Some of the most disabling aspects of mild traumatic brain injury (mTBI) include lingering deficits in executive functioning. It is known that mTBI can damage white matter tracts, but it remains unknown how this structural brain damage translates into cognitive deficits. This experiment utilized theta band phase synchrony to identify the dysfunctional neural operations that contribute to cognitive problems following mTBI. Sub-acute stage (< 2 weeks) mTBI patients (N = 52) and healthy matched controls (N = 32) completed a control-demanding task with concurrent EEG. Structural MRI was also collected. While there were no performance-specific behavioral differences between groups in the dot probe expectancy task, the degree of theta band phase synchrony immediately following injury predicted the degree of symptom recovery two months later. Although there were no differences in fractional anisotropy (FA) between groups, joint independent components analysis revealed that a smaller network of lower FA-valued voxels contributed to a diminished frontal theta phase synchrony network in the mTBI group. This finding suggests that frontal theta band markers of cognitive control are sensitive to sub-threshold structural aberrations following mTBI.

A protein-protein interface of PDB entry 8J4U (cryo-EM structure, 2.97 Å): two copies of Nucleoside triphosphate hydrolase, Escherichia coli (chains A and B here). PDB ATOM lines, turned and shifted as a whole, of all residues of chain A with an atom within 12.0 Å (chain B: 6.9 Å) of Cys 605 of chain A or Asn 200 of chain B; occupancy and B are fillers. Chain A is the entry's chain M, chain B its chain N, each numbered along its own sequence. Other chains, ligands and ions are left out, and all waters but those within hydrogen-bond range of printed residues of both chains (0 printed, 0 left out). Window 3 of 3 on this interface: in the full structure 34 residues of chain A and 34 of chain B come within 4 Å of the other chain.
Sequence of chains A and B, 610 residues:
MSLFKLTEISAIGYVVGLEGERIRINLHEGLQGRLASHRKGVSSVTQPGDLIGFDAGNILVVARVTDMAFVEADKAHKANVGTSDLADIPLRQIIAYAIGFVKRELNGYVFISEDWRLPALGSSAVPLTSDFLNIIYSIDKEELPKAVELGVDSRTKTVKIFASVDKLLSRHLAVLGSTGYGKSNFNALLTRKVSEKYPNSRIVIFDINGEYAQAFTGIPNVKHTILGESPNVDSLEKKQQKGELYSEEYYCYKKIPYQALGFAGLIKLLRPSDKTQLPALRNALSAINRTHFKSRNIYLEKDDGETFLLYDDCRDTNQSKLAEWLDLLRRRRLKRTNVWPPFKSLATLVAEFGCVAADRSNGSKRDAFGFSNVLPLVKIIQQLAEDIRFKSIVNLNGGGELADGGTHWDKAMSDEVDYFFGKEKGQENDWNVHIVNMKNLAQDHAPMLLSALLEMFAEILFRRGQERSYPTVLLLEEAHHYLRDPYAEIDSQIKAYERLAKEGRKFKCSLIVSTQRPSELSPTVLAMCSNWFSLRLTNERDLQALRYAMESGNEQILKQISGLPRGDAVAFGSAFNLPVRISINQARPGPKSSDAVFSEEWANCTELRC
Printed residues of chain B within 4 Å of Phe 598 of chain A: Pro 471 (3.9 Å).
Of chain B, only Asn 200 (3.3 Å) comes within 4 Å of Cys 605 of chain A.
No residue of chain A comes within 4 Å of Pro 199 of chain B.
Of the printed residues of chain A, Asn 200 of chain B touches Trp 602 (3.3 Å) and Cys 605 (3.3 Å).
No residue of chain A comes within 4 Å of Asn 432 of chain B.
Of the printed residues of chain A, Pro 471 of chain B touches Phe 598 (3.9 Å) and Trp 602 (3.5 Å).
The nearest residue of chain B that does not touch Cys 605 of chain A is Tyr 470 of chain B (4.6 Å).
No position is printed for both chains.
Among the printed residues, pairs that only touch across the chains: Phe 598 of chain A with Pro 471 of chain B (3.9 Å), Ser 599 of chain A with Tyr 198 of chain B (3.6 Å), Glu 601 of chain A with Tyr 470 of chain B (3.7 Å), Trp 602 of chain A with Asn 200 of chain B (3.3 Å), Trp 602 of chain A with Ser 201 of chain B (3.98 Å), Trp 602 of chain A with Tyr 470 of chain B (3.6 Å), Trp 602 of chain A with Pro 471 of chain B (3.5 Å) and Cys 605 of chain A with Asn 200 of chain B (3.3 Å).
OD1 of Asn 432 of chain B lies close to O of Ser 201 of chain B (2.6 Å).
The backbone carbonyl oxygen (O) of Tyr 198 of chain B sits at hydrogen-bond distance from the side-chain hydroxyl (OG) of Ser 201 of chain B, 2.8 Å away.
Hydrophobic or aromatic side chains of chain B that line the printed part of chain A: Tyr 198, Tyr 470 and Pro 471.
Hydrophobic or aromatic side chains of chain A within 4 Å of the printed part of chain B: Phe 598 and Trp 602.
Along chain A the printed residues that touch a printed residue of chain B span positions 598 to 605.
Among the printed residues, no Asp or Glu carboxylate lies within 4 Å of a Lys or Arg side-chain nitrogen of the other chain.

Keywords: Brain injury; Control; DTI; EEG; Executive; Theta; mTBI.